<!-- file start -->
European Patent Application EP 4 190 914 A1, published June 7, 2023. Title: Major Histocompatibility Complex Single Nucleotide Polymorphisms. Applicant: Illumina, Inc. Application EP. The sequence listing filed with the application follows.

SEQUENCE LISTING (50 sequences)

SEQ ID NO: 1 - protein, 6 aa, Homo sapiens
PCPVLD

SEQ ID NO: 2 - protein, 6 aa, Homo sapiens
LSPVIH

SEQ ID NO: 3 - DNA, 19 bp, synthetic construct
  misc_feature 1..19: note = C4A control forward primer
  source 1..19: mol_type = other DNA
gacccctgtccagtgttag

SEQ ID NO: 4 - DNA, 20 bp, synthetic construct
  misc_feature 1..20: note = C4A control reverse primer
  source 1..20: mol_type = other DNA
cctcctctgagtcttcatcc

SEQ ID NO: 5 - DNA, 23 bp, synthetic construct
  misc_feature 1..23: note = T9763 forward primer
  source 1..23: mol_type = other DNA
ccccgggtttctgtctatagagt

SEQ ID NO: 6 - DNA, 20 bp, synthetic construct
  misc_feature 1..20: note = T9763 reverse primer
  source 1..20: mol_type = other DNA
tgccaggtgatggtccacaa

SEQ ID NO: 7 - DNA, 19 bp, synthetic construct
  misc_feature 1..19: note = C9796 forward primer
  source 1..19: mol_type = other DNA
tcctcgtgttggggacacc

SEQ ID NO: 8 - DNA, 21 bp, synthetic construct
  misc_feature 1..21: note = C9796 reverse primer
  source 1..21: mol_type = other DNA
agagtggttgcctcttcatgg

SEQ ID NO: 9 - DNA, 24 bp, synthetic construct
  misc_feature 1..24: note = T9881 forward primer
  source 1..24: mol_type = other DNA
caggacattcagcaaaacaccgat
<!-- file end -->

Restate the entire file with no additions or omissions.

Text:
European Patent Application EP 4 190 914 A1, published June 7, 2023. Title: Major Histocompatibility Complex Single Nucleotide Polymorphisms. Applicant: Illumina, Inc. Application EP. The sequence listing filed with the application follows.

SEQUENCE LISTING (50 sequences)

SEQ ID NO: 1 - protein, 6 aa, Homo sapiens
PCPVLD

SEQ ID NO: 2 - protein, 6 aa, Homo sapiens
LSPVIH

SEQ ID NO: 3 - DNA, 19 bp, synthetic construct
  misc_feature 1..19: note = C4A control forward primer
  source 1..19: mol_type = other DNA
gacccctgtccagtgttag

SEQ ID NO: 4 - DNA, 20 bp, synthetic construct
  misc_feature 1..20: note = C4A control reverse primer
  source 1..20: mol_type = other DNA
cctcctctgagtcttcatcc

SEQ ID NO: 5 - DNA, 23 bp, synthetic construct
  misc_feature 1..23: note = T9763 forward primer
  source 1..23: mol_type = other DNA
ccccgggtttctgtctatagagt

SEQ ID NO: 6 - DNA, 20 bp, synthetic construct
  misc_feature 1..20: note = T9763 reverse primer
  source 1..20: mol_type = other DNA
tgccaggtgatggtccacaa

SEQ ID NO: 7 - DNA, 19 bp, synthetic construct
  misc_feature 1..19: note = C9796 forward primer
  source 1..19: mol_type = other DNA
tcctcgtgttggggacacc

SEQ ID NO: 8 - DNA, 21 bp, synthetic construct
  misc_feature 1..21: note = C9796 reverse primer
  source 1..21: mol_type = other DNA
agagtggttgcctcttcatgg

SEQ ID NO: 9 - DNA, 24 bp, synthetic construct
  misc_feature 1..24: note = T9881 forward primer
  source 1..24: mol_type = other DNA
caggacattcagcaaaacaccgat